Even avid baseball fans aren't likely to be familiar with Clarence Beaumont, the first batter in "modern" World Series history. But that hasn't stopped the Burlington Standard Press, a Wisconsin newspaper, from campaigning for his selection to the Hall of Fame.
Ginger, as the stocky redhead was nicknamed, spent much of his life in the Burlington area. But his best years as a player came in Pittsburgh, where Pirate teammate Honus Wagner generally overshadowed him. Still he managed to lead the National League in hits four times, capture the circuit's batting title in 1902 with a .357 average, and hit .311 during his 14-year career.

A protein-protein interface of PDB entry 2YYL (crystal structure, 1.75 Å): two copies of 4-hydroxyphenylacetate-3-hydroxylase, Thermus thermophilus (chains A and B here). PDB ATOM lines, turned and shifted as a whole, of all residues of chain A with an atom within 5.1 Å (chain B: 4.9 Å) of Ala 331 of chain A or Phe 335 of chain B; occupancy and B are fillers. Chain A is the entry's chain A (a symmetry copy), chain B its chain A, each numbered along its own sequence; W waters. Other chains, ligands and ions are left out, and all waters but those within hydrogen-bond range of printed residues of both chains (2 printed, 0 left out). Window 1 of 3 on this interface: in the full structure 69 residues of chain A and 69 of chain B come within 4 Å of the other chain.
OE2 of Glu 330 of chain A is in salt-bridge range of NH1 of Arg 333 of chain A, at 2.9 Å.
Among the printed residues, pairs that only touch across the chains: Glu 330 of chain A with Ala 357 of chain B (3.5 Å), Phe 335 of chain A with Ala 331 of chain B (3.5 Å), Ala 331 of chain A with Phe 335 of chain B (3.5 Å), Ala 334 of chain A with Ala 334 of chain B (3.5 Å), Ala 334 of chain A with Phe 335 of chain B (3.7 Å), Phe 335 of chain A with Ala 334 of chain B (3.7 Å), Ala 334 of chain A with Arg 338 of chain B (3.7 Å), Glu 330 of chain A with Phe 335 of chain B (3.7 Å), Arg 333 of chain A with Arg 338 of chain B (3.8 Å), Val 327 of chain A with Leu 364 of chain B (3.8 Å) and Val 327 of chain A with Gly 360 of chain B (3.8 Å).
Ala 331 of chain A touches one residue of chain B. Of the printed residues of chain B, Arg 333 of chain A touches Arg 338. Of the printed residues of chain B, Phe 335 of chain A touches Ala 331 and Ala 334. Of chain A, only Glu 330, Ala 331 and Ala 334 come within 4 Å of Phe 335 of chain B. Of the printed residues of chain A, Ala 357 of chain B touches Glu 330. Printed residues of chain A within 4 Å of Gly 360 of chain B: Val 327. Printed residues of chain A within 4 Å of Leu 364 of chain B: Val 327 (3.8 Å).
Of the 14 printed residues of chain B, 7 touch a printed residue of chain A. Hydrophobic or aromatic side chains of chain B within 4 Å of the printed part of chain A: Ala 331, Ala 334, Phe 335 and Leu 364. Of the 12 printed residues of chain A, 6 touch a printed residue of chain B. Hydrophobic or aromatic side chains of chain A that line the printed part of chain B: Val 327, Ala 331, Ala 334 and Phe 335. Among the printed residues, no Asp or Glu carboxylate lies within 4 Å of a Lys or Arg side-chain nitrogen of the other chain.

Though short and powerful at 5 ft. 8 in., 190 pounds, Beaumont was primarily a line- drive, spray hitter. His ability to bunt, steal bases, and beat out grounders also made him an excellent leadoff man, who once went 6- for-6 without hitting the ball through the infield. "On my fourth try," he recalled, "the third baseman stood 10 feet from the plate and I still beat out a bunt."
By sending newspaper clippings on Beaumont to other publications, the Standard Press is trying to convince them of his Cooperstown qualifications. A groundswell of sentiment could influence a special oldtimers' committee when it convenes next March.